Data may be acquired from the patient interface 12 and processed by a variety of modules configured to perform particular steps, as depicted in
As depicted in
A desired operating mode for the data acquisition module 36 may be selected by the operator via the configuration of various acquisition related factors, such as sampling rate, A/D gain, the number of sensor channels, and the selection of two-dimensional or three-dimensional acquisition. The data acquisition module 36 may be programmed to accept a trigger, which may be provided by an operator in one embodiment. A variety of trigger modes may be provided to allow the acquisition module 36 to be conformed to the requirements of the application. Upon receipt of the trigger, the data acquisition module 36 acquires data from the patient interface 12 in accordance with the selected acquisition length and operating mode. Data can be acquired by the acquisition module 36 from all of the sensors 34 on the patient interface 12 or from a subset of sensors 34 within a region of interest.
A processing module 38 may receive the acquired data. Various processing steps may be performed by the processing module 38, including filtering processes or combinations of filtering processes, such as spatial domain filtering (smoothing or sharpening) and frequency domain filtering (frequency filtration and transformations). In addition, point process operations (such as exponentiation), differentiation operations, data segmentation operations (such as discontinuity detection), and thresholding operations (such as global, optimal, or parameter based thresholding), may also be performed by the processing module 38. The processing module 38 may also mark the data with annotations, with delimiting or labeling axes or arrows, or with other indicia for use or display by other modules, such as the user interface module 40. In addition, the processing module 38 may select or eliminate data from specific sensors 34 in the region of interest if this function was not performed by the data acquisition module 36.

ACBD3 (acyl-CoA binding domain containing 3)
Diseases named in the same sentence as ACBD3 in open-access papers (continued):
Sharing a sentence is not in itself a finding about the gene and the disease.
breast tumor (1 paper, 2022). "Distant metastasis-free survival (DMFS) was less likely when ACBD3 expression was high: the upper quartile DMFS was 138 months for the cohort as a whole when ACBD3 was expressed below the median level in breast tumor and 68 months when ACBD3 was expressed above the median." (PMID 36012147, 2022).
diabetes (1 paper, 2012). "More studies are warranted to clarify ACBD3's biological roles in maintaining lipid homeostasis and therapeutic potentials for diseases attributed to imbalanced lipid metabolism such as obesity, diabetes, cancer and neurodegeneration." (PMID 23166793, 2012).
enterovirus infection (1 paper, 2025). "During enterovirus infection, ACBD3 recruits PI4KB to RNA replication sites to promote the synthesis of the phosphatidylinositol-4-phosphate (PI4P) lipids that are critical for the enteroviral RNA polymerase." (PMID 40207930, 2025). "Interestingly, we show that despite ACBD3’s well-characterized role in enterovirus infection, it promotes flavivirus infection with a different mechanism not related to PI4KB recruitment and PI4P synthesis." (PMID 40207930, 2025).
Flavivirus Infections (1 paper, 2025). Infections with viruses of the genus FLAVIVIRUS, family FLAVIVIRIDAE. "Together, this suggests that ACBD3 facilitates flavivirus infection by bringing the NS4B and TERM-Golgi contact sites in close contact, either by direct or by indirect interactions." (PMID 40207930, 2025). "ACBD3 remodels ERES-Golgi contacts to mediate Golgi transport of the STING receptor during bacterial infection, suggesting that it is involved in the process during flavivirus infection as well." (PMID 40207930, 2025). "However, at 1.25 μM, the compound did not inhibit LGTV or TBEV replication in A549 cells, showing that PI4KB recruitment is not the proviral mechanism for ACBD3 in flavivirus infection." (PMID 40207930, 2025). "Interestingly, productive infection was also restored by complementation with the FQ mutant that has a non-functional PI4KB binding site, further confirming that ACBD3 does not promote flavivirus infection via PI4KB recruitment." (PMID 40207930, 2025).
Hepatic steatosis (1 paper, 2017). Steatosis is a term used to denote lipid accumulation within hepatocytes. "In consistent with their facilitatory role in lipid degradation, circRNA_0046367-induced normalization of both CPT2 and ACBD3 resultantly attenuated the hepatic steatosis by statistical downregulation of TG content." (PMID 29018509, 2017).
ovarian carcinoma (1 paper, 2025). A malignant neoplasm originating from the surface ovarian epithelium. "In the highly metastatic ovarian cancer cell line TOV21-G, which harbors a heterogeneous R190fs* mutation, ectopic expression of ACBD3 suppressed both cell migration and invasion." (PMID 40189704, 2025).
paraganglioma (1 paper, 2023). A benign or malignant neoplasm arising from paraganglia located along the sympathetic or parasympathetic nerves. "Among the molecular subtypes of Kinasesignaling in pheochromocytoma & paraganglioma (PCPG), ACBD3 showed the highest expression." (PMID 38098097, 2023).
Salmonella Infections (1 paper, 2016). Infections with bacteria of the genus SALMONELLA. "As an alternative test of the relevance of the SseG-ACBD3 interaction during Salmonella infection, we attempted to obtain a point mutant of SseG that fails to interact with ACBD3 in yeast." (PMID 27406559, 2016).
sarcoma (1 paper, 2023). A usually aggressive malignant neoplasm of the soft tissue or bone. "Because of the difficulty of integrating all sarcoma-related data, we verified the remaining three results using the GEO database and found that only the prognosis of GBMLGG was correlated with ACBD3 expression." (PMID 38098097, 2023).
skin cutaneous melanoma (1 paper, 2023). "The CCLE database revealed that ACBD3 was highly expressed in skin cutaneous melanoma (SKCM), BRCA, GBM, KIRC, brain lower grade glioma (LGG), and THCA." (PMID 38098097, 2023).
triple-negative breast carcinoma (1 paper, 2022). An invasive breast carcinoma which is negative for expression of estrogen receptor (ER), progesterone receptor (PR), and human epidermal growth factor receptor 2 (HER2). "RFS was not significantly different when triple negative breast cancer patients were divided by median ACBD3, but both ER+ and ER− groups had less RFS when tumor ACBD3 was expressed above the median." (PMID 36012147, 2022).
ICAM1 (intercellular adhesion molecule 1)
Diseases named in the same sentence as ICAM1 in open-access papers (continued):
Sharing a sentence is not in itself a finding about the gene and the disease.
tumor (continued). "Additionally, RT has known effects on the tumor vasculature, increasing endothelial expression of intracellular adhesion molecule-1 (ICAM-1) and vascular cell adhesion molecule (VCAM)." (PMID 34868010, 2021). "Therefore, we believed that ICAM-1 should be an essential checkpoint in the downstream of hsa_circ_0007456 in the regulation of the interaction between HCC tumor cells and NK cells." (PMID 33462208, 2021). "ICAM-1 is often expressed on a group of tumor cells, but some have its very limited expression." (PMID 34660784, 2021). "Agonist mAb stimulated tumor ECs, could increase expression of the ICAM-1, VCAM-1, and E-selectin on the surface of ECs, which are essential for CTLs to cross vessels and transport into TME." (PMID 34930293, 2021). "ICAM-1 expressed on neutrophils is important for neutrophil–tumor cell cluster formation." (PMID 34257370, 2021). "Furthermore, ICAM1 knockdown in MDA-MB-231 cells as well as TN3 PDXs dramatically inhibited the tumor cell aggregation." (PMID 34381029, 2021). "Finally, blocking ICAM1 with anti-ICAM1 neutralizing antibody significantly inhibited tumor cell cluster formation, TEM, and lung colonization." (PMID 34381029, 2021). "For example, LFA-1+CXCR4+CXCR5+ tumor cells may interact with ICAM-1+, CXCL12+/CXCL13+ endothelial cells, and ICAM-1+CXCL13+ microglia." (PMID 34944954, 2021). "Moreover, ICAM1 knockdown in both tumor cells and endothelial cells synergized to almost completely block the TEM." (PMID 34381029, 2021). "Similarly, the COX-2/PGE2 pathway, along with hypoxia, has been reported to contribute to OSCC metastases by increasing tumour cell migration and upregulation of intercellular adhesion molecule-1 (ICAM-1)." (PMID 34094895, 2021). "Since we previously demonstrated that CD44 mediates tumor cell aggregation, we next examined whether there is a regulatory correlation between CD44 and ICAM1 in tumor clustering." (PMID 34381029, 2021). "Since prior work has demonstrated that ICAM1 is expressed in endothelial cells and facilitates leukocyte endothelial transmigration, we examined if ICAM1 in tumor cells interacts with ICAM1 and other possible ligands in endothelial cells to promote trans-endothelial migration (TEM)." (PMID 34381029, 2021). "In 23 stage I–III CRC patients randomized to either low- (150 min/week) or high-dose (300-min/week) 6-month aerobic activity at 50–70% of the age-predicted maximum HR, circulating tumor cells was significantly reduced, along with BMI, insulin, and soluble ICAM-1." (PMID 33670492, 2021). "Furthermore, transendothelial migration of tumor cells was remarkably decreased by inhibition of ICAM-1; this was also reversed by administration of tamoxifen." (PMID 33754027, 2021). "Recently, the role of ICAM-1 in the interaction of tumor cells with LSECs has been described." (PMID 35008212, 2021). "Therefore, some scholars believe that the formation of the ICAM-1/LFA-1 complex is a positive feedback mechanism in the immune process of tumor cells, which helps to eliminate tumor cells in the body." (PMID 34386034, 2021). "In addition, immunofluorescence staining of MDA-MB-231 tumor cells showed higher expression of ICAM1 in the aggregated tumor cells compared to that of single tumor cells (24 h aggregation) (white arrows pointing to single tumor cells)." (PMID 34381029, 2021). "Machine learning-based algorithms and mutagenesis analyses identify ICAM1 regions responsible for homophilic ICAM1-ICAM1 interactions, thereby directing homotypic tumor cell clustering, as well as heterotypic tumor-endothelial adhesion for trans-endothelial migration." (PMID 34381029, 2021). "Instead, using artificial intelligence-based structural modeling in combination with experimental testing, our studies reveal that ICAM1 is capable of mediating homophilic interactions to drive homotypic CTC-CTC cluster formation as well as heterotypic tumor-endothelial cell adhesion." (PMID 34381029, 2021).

In the depicted embodiment, the motion map 41 or plot comprises a two-dimensional image corresponding to the motion 43 of the skin surface 42 upon which the sensor array is disposed, at a particular time, t, and location, z. However, other types of representations may be generated from the data, either alone or in combination with other physiological data as described herein, including contour maps 47, bulls-eye plots, three-dimensional tomograms or renderings, and other derivatives of surface maps such as laplacian and spline maps. Furthermore, parameters derived from the measured motion, such as displacement, velocity, acceleration, and so forth, may also be displayed, alone or in combination with the motion data. The motion or derived data may also be combined with additional physiological data to form composite maps or images. An image, as discussed herein, may be a tomogram, a waveform, or two-dimensional or three-dimensional map or rendering. An image may also comprise a motion film or video, such as a series of renderings, based on all or part of the temporal and spatial data acquired.